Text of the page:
“One nation alone cannot judge how you stop this, how you stop an unjust aggressor,” he said, apparently referring to the United States. “After World War II, the idea of the United Nations came about: It’s there that you must discuss ‘Is there an unjust aggression? It seems so. How should we stop it?’ Just this. Nothing more.”

His comments were significant because the Vatican has vehemently opposed any military intervention in recent years, with St. John Paul II actively trying to head off the Iraq war and Francis himself staging a global prayer and fast for peace when the U.S. was threatening airstrikes on Syria last year.

But the Vatican has been increasingly showing support for military intervention in Iraq, given that Christians are being directly targeted because of their faith and that Christian communities which have existed for 2,000 years have been emptied as a result of the extremists’ onslaught.

The U.S. began launching airstrikes against Islamic State fighters on Aug. 8, allowing Kurdish forces to fend off an advance on their regional capital of Irbil and to help tens of thousands of religious minorities escape.

Church teaching allows for “just wars,” when military force can be justified under certain circumstances. And in recent days, a few Vatican officials have edged increasingly toward acknowledging the Iraq situation fits the bill.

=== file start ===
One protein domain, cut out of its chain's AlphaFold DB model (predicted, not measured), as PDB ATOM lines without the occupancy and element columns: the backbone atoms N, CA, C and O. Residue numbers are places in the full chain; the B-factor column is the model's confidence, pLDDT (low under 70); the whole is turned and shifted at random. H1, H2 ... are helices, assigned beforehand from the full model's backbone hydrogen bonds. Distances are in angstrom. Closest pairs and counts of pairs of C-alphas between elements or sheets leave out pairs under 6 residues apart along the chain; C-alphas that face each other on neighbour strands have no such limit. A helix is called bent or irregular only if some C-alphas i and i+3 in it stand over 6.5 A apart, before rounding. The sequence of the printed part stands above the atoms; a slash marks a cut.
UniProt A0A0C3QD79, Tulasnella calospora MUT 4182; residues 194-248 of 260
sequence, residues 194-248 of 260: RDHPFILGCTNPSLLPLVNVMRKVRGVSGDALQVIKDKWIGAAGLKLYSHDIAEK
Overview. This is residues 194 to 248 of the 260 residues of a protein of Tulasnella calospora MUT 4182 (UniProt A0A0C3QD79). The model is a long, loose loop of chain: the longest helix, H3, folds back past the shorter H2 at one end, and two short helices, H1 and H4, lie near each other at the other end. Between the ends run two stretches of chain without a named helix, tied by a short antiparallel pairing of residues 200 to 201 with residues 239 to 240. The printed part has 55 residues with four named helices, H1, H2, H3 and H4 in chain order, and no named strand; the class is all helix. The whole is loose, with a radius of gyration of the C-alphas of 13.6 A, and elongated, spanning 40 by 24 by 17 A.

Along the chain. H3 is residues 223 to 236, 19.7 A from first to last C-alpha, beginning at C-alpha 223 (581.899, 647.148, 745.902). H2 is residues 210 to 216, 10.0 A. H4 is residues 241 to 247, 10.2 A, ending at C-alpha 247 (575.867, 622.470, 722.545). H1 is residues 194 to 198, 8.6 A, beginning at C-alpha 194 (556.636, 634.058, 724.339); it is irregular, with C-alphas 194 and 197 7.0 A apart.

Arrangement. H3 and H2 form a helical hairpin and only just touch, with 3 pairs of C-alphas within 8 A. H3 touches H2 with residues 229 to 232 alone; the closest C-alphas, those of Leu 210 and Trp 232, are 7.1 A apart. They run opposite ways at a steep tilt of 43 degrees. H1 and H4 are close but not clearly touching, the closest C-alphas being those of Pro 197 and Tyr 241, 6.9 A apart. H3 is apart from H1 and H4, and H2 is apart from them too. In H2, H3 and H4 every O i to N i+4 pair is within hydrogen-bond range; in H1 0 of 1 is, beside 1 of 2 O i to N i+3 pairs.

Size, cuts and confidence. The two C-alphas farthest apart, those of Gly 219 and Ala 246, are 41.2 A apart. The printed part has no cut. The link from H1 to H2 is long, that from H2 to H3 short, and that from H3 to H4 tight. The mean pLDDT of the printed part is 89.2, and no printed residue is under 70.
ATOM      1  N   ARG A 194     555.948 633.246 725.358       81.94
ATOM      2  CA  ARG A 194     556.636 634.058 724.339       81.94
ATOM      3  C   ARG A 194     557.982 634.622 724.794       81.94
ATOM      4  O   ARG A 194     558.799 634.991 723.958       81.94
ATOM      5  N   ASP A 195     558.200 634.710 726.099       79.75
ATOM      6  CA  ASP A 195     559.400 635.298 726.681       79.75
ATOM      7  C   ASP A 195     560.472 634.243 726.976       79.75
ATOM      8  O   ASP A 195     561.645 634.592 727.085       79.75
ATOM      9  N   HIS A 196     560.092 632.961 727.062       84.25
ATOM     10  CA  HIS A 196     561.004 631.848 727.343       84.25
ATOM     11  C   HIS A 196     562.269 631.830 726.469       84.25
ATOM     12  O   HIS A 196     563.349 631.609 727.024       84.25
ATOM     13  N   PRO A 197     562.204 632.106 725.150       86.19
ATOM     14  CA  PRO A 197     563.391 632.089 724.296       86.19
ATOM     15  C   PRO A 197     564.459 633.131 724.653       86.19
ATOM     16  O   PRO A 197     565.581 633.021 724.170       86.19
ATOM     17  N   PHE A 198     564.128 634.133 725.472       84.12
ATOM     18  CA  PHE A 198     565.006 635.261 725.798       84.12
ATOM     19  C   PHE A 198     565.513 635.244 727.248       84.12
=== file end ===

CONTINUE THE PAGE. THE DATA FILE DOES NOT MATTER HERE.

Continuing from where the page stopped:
When the Vatican’s ambassador to Iraq, Monsignor Giorgio Lingua, was asked about the U.S. airstrikes, he told Vatican Radio that it was unfortunate that the situation had gotten to this point “but it’s good when you’re able to at the very least remove weapons from these people who have no scruples.”

The Vatican’s ambassador to the United Nations in Geneva, Archbishop Silvano Tomasi, went further, saying “Maybe military action is necessary at this moment.”

Francis sent a personal envoy, Cardinal Fernando Filoni, to northern Iraq last week with an undisclosed amount of money to help people in flight and show the pope’s solidarity with those forced to flee their homes.

Assyrian International News Agency